The executive director of the Holocaust Memorial Center in Budapest, Lászlo Harsányi, was sacked after government officials complained that the museum unfairly linked Hungarian leader Miklós Horthy, who aligned the country with Nazi Germany in the 1930s but was overthrown by Hitler in 1944 after attempting to sign a separate peace with the Soviet Union, with the Holocaust. Historians claimed government censorship.
In Russia, Mikhail Suprun, head of the history department at Pomorsky State University in Archangelsk, was found guilty in closed trial of violating Article 137 of the Russian Criminal Code prohibiting the exposure of "personal or family secrets" in public works. Suprun had been researching the fate of German POWs in the Soviet Union after World War II. Colonel Aleksander Dudarev, head archivist at the Archangelsk Regional Ministry of Internal Affairs and who aided Suprun with his research, was given a suspended sentence. The case has had a "chilling effect" on other Stalinist-era researchers.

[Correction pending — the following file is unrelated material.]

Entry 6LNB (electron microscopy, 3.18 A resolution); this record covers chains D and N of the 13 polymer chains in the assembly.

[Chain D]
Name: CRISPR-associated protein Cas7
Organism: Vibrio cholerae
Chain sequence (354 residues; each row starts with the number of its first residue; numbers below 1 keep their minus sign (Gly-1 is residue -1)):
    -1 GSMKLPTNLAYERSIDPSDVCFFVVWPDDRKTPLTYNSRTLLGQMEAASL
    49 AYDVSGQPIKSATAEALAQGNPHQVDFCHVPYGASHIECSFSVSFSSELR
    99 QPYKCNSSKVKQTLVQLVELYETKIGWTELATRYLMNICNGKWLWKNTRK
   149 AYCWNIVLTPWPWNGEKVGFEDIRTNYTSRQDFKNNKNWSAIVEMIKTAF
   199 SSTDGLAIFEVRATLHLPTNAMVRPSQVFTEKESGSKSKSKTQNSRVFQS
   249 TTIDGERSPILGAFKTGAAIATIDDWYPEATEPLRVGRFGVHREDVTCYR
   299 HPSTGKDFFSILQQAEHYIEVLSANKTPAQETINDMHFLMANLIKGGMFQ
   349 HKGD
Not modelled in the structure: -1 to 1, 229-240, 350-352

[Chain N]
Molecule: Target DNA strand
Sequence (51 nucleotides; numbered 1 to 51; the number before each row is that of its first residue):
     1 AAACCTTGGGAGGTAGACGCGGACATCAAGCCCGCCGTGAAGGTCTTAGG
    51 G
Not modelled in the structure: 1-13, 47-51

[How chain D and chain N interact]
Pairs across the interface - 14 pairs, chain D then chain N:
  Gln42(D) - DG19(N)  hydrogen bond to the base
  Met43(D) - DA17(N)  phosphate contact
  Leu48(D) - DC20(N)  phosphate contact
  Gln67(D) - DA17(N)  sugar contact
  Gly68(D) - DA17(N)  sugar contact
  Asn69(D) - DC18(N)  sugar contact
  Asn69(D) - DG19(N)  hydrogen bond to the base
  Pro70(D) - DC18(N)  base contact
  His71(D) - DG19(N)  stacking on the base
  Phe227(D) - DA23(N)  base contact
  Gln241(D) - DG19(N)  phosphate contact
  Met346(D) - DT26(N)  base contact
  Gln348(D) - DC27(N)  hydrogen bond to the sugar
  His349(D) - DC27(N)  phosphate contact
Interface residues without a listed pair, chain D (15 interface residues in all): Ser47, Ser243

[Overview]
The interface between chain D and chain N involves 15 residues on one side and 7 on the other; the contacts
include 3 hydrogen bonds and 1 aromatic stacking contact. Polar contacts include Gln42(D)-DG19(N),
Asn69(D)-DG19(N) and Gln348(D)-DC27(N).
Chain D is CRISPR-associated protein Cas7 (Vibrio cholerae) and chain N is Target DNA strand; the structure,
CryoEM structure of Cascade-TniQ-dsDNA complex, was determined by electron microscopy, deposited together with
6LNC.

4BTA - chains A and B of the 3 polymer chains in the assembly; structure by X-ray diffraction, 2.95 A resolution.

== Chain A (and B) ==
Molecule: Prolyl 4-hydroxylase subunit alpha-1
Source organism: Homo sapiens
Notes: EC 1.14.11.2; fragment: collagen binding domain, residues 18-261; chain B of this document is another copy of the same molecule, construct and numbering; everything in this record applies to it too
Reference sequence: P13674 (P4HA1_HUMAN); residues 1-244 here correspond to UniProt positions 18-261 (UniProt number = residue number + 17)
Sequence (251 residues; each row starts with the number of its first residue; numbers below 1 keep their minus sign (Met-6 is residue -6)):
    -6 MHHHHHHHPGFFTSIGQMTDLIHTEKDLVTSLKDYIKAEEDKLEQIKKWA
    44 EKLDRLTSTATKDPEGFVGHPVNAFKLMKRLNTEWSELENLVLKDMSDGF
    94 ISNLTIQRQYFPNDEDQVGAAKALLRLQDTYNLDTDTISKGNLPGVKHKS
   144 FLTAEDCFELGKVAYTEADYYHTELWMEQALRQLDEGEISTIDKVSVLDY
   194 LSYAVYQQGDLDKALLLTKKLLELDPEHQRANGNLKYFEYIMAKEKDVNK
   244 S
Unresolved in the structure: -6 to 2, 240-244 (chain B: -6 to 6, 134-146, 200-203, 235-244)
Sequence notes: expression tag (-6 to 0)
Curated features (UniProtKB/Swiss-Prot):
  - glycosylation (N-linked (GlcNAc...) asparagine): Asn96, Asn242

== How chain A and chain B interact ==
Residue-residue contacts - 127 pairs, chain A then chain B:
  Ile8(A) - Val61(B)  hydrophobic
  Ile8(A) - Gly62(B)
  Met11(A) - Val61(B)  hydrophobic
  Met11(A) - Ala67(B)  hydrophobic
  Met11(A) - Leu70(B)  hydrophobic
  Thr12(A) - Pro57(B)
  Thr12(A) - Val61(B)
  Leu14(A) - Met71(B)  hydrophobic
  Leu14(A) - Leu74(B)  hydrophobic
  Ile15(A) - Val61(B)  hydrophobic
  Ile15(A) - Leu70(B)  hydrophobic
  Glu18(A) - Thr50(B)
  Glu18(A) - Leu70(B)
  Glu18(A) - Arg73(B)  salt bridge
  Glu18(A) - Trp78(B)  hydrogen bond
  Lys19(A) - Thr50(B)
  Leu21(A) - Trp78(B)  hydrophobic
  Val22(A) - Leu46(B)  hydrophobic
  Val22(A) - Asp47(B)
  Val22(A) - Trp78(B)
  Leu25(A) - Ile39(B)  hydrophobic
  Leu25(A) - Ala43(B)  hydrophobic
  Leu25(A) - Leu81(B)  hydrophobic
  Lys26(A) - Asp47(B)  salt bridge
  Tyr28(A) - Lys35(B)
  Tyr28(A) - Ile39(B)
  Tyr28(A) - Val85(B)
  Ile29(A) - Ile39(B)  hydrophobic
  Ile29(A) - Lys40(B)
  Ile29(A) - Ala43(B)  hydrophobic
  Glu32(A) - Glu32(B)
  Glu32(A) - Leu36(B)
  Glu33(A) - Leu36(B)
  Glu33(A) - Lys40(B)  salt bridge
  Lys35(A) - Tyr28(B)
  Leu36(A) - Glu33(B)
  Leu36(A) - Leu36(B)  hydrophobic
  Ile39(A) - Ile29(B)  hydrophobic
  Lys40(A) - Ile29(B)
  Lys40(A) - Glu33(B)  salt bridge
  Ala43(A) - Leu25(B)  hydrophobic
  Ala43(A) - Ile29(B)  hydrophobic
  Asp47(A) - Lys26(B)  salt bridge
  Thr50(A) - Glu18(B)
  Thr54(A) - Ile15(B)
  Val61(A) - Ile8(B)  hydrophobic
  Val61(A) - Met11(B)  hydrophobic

On October 25, 2011, the European Court of Human Rights ruled in favor of historian Taner Akçam in his case against Turkish laws denigrating "Turkishness," which are used to quash descriptions of the Armenian genocide as such.
Büşra Ersanlı, a legal scholar and historian at Marmara University in Istanbul, was arrested a day before she was to attend a conference on "Controversial Issues in the History of the Turkish Republic" on October 29. A former dissident during the military junta in the 1970s, her previous political activities have been raised by prosecutors, who have asked for a minimum of fifteen years in prisoner for Ersanlı.
In January 2012, a Turkish court convicted Yasin Hayal and sentenced him to life imprisonment for the assassination of journalist and Armenian genocide activst Hrant Dink. Nineteen others were acquitted.
Middle East, Central, and Southern Asia
Mohammad al-Omar, a history professor at Aleppo University in Syria, was killed in an ambush on October 2.